Monday, August 22, 2011

Fair Play: What the University Run made me realize


I WAS chasing a hot chick in a blue number yesterday for about five minutes when I realized I was chasing a hot chick in a blue number for five minutes.

Aaah, running, there aren’t that many better things to start a Sunday. Besides, it’s probably the only sport where you won’t be faulted if you spend 30 minutes chasing a hot chick.

Which was what happened to me yesterday when I joined the 6th University Run of Dr. Yong Larrazabal, my first running event since the midnight run in December 2009.

John Pages, who joined the 13K, said it was one of the best-organized runs he joined and since John has more mileage than a second-hand car, I’ll take his word for it.

I’m also glad that it was the University Run, and not the one before it, that I joined since judging from the other run’s feedback, I probably would have sworn off joining road races for good.

A guy just right behind me also had the same idea.

La….hi….ra…..gyud…..Doc…Yong…..” He was telling his companion, with his syllables spread every other step and puff, about how well-run the run was.

He also started talking, or rather at least tried to, about how race director Joel Baring was one of a kind.

“Engineer….dili….masipyat….distance,” he was saying.

“Kinsa?” His companion, who was struggling to keep pace, asked.

Kato….nag-briefing…”

I was planning to butt in the conversation when, a runner with a rather nice behind stole my attention as she passed me by.

I tried to give chase but yesterday I’ve come to realize one truth about running—really hot girls who run are either too fast or too slow. You can either tire yourself out giving chase or mentally compose a column behind one the whole route.

Another truth about running. Crazy things come into your head when you’re treading the route.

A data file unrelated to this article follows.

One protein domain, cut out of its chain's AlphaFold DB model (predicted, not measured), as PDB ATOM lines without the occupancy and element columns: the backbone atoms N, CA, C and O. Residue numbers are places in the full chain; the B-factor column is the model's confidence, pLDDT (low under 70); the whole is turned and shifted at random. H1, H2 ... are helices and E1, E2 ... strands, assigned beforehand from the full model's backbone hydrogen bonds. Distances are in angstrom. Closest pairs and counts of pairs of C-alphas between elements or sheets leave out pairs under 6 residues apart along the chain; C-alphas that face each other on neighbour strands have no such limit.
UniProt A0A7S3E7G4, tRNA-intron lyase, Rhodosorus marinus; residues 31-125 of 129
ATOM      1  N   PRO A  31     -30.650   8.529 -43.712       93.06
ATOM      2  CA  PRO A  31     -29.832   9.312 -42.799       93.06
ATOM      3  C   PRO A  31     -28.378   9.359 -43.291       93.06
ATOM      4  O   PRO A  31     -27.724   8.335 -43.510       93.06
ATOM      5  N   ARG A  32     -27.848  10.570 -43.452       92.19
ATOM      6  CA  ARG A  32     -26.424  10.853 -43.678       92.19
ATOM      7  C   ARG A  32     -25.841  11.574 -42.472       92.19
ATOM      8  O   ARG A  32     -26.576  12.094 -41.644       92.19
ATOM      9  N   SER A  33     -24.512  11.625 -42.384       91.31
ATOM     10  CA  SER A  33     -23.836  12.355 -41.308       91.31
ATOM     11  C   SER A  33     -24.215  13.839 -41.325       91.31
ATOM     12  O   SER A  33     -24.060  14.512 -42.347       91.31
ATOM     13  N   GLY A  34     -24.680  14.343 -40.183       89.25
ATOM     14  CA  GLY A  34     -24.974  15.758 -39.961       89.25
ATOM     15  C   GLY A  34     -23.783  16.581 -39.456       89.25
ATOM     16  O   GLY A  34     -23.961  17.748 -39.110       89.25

I also realized one thing, joining the 21K division, which is my ultimate target for the Cebu City Marathon, will take a different kind of commitment. One, perhaps, that is greater than the one that had led me to spend 30 to 45 minutes, four to six times a week pounding rubber at the track oval.

One that will make me notice the route, not the hot ladies on it.

Yong said when he invited me to join the 6K that the view along the FFC boardwalk was awesome. He was right of course.

It was also at that point that I realized I’d have to do more if I ever want to join the 21K.

When you get to the boardwalk, you can see the First Mactan Bridge—or was it the second? But whether it was the first or the second, only one thing crossed my mind—it was so freaking far that I couldn’t believe folks were running to and from it.

And that’s just the 21K! Half the distance of a marathon, another ultimate goal.

Can I do it?

Should I do it?

Will I ever do it?

I finished my 6K in 37:15, and spent the rest of the time checking the finishers of the 13K and 21K divisions. John soon checked in, and so did his mom, who looked really very fit and finished her first 13K.

I saw a lot of CCSC regulars. And then there was Atan Guardo, who was perhaps bored with the 21K challenge that he decided to tackle the whole route bare-freakin’-foot! Crazy!

Just as I was about to leave with John, I met Doc Yong and congratulated him for a successful event. Then, as a souvenir, he gave me a 21K finisher’s medal. I declined at first but he said it was a souvenir.

I didn’t wear it, of course.

I thought it would be an insult to the men and women who were strutting their finisher’s medal proudly, taking souvenir shots at the finish line.

Perhaps, someday I will get to wear it.

Because you know what is one other thing I realized in the University Run?

The finish isn’t handed to you.

You earn it.

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